Universiti Malaya (UM) is standing by its decision to bar student activist Edan Kon Hua En from attending his graduation ceremony, claiming the latter had intended to disrupt proceedings with a protest against the varsity’s vice-chancellor.
UM claimed prior to yesterday’s incident, which took place before the start of the university’s seventh convocation session, Kon had attempted to “incite” other graduates to join in his protest.
“Based on preliminary investigations conducted by the university, the graduate was found to have used his Facebook account to incite other UM graduates to participate in his efforts to compel the vice-chancellor (Abdul Rahim Hashim) to resign.
“We feared that not only would efforts, in the form of incitement by playing up the racial agenda, potentially threaten the safety of the vice-chancellor, but more than that, threaten the peace and public order especially at UM,” the university said in a statement today.
This is believed to be in reference to a Facebook post by Kon on Oct 12 in which he “called upon graduates from UM to participate in the #TolakRasis #UndurVC campaign during the upcoming convocation session”.
Safety checks by the auxiliary police also purportedly uncovered a folded placard being carried by Kon on which were allegedly written “provocative” words.
UM said: “The discovery showed the graduate was intending to disrupt the convocation ceremony set to take place.”
It decided to then bar Kon from attending the proceedings in order to maintain the smooth running of the ceremony in the interest of attending parents, academics, and other graduates.
Even so, UM asserted it was dedicated to the principle of freedom of speech, but maintained it must be practiced at the right time and place.
Kon, a graduate of the business and accountancy faculty, said yesterday that his placard was confiscated and that he was denied entry into the hall despite assuring he would not stage any protest.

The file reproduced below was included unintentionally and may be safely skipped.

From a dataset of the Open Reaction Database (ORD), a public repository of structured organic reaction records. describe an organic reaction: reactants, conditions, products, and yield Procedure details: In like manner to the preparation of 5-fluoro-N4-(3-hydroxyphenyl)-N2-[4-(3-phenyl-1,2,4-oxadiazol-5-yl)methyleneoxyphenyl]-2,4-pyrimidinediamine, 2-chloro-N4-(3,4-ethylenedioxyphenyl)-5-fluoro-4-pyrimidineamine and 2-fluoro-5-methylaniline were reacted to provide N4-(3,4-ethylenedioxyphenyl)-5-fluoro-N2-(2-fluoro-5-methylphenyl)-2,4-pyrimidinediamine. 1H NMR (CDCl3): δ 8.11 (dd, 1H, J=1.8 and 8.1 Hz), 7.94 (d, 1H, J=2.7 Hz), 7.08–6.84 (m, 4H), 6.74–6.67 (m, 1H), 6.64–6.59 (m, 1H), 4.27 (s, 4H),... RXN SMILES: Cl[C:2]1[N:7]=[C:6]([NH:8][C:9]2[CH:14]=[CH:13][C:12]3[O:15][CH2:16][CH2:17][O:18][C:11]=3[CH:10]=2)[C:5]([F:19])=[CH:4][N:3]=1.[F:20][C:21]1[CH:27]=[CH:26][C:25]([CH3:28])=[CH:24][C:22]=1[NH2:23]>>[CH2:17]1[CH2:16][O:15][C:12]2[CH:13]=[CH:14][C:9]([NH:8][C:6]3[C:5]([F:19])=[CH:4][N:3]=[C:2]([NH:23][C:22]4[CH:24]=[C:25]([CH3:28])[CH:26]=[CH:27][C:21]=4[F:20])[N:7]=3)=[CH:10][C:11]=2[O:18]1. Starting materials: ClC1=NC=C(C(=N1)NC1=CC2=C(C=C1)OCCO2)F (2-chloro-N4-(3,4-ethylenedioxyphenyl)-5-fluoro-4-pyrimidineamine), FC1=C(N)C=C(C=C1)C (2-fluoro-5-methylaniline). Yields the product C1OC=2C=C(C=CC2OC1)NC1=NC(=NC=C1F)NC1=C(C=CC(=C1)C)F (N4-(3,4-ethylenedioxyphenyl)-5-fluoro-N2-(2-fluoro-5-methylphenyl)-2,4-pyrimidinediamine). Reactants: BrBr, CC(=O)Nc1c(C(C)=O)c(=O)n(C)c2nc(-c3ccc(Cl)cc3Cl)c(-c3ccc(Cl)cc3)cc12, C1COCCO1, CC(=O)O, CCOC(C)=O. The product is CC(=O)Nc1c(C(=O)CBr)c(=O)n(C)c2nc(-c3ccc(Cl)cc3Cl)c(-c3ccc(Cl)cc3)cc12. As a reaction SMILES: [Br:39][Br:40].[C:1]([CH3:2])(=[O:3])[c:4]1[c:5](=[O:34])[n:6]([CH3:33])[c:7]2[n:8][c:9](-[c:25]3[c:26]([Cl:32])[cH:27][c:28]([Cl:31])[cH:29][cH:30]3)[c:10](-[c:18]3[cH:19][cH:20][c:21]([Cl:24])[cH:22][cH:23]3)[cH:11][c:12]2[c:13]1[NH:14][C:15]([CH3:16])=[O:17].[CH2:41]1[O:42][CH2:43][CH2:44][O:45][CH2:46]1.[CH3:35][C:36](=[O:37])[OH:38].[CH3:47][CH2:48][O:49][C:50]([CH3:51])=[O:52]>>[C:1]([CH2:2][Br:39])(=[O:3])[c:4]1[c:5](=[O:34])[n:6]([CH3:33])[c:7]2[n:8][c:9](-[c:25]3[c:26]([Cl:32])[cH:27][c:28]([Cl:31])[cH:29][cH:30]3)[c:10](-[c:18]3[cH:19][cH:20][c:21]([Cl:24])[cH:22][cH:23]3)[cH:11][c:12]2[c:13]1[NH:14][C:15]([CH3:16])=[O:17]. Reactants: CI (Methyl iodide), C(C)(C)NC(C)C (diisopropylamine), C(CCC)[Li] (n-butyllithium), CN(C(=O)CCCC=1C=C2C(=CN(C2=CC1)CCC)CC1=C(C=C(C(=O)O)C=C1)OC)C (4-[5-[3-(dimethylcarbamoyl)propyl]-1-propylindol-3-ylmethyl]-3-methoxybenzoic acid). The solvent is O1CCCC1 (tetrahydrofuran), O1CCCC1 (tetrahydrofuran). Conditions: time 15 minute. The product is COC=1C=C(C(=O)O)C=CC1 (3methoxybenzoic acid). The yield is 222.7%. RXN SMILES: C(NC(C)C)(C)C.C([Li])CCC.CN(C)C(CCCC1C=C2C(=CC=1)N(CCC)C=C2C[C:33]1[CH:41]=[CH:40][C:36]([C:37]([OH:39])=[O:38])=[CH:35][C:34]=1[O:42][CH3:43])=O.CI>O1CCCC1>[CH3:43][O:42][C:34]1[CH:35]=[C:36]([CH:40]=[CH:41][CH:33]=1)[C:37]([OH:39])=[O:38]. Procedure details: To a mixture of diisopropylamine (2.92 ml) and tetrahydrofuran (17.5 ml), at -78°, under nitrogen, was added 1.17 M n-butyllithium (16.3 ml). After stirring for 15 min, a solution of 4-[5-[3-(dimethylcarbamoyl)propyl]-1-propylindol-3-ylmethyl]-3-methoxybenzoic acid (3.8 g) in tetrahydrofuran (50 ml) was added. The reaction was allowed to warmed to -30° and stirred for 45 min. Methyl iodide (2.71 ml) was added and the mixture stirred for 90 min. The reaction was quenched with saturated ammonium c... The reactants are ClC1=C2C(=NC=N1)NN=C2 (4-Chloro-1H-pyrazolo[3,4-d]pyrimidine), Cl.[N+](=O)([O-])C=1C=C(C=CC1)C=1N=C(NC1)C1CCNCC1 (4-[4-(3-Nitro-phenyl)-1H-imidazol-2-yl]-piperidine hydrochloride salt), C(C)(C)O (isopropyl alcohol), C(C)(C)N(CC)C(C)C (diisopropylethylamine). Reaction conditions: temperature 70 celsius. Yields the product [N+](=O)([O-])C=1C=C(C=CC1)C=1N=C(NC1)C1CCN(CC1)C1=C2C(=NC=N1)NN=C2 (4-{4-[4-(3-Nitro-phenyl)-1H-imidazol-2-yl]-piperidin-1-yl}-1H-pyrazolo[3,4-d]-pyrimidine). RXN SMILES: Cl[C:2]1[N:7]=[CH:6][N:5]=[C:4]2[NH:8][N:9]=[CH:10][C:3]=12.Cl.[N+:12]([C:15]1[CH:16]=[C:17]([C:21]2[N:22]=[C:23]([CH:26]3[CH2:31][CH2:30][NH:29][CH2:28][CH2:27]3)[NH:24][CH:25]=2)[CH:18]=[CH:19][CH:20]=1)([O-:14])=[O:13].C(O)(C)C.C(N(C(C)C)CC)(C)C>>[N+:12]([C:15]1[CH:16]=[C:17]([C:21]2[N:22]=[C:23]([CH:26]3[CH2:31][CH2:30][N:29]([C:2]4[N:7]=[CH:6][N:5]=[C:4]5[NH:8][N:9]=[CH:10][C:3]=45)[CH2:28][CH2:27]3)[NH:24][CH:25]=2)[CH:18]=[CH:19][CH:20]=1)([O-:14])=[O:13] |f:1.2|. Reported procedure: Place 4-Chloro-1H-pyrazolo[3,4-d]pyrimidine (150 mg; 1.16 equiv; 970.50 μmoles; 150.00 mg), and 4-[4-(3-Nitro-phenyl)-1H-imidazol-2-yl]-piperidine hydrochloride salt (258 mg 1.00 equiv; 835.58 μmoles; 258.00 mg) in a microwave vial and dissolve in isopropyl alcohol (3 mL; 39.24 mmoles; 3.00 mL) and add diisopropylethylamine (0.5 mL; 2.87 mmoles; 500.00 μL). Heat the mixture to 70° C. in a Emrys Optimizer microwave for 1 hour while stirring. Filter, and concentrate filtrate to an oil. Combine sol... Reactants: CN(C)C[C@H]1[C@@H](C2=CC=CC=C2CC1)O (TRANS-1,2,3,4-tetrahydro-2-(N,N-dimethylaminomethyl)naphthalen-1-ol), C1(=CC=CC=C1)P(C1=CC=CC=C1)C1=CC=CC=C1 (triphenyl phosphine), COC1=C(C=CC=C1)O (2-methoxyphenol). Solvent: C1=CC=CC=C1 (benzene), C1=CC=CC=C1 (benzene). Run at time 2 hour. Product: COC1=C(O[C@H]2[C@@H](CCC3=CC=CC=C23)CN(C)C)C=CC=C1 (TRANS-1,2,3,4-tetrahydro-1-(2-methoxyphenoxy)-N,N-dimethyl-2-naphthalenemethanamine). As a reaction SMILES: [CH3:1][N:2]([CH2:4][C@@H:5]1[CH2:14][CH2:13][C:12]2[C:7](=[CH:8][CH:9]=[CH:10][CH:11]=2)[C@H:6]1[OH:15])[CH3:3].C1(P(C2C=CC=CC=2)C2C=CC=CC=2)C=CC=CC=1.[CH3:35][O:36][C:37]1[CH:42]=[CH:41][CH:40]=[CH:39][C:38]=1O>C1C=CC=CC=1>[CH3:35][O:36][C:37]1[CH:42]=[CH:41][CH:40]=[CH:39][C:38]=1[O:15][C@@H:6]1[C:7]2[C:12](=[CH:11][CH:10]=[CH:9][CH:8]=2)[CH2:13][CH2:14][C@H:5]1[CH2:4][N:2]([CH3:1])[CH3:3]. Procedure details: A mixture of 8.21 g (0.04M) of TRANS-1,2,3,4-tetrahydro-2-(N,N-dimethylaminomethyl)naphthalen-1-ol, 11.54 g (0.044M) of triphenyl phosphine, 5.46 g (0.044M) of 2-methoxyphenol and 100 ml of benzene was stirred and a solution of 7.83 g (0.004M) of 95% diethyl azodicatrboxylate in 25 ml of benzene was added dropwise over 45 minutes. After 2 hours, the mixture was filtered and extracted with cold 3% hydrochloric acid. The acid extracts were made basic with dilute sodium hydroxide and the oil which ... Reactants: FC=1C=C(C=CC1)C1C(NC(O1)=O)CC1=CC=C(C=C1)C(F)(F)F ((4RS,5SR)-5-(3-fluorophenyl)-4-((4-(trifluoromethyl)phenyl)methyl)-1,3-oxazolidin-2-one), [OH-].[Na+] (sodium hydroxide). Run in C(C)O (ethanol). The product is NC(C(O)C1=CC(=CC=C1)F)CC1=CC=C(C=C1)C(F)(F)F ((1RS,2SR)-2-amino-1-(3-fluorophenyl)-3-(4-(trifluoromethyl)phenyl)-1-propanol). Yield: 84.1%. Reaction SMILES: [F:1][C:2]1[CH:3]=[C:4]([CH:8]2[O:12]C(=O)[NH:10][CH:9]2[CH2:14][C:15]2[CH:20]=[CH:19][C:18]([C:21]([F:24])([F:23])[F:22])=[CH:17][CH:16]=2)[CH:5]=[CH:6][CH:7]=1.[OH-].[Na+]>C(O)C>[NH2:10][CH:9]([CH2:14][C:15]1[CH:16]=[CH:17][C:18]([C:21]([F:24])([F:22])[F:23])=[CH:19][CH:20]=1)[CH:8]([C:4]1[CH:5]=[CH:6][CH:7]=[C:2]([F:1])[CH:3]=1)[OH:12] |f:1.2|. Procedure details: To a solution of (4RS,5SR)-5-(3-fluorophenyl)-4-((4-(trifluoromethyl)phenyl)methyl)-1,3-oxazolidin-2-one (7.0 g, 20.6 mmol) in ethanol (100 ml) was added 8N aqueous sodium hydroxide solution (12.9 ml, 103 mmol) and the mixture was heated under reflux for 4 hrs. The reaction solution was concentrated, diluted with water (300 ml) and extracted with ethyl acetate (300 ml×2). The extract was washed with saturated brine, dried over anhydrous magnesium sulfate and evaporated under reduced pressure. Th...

‘Guilty until proven innocent’
In a separate Facebook post yesterday, Kon accused UM of assuming he was “guilty until proven innocent”.
“...This means the university meted out the punishment before proving my guilt and denying me my right to attend the graduation ceremony,” he wrote.
He questioned the close watch being kept on him in comparison to the lack of attention given to another protest against fellow student activist Wong Yan Ke.
The protest against Wong was taking place at the same time outside the Dewan Tun Canselor, where the convocation was being held.
“While quarantined, I was not only surrounded by auxiliary police, but also officers from police Special Branch...I was like a prisoner being closely monitored.
“Auxiliary police chose to quarantine me although I had yet to do anything, but let the demonstration happening outside be,” he further claimed.
“I believe smart people will know that the restriction upon my entry to my graduation was unfounded.
“By preventing me from entering the ceremony, forbidding me and quarantining me to restrict my movements, and not responding to my request (to meet), the (UM) management is clearly scared of opposing voices,” he further posted.
The incident took place a day after the brouhaha involving Wong, who, immediately after receiving his graduation ceremony, unfurled a banner accusing Rahim of racism and called for the latter's resignation.
UM has since lodged a police report against Wong.
Both incidents are in relation to alleged racist elements in Abdul Rahim’s speech during the Malay Dignity Congress rally on Oct 6.
The vice-chancellor allegedly claimed the change in government after GE14 had eliminated Malay political dominance and asserted that Malay privileges were being questioned.
He allegedly also warned others not to challenge the social contract.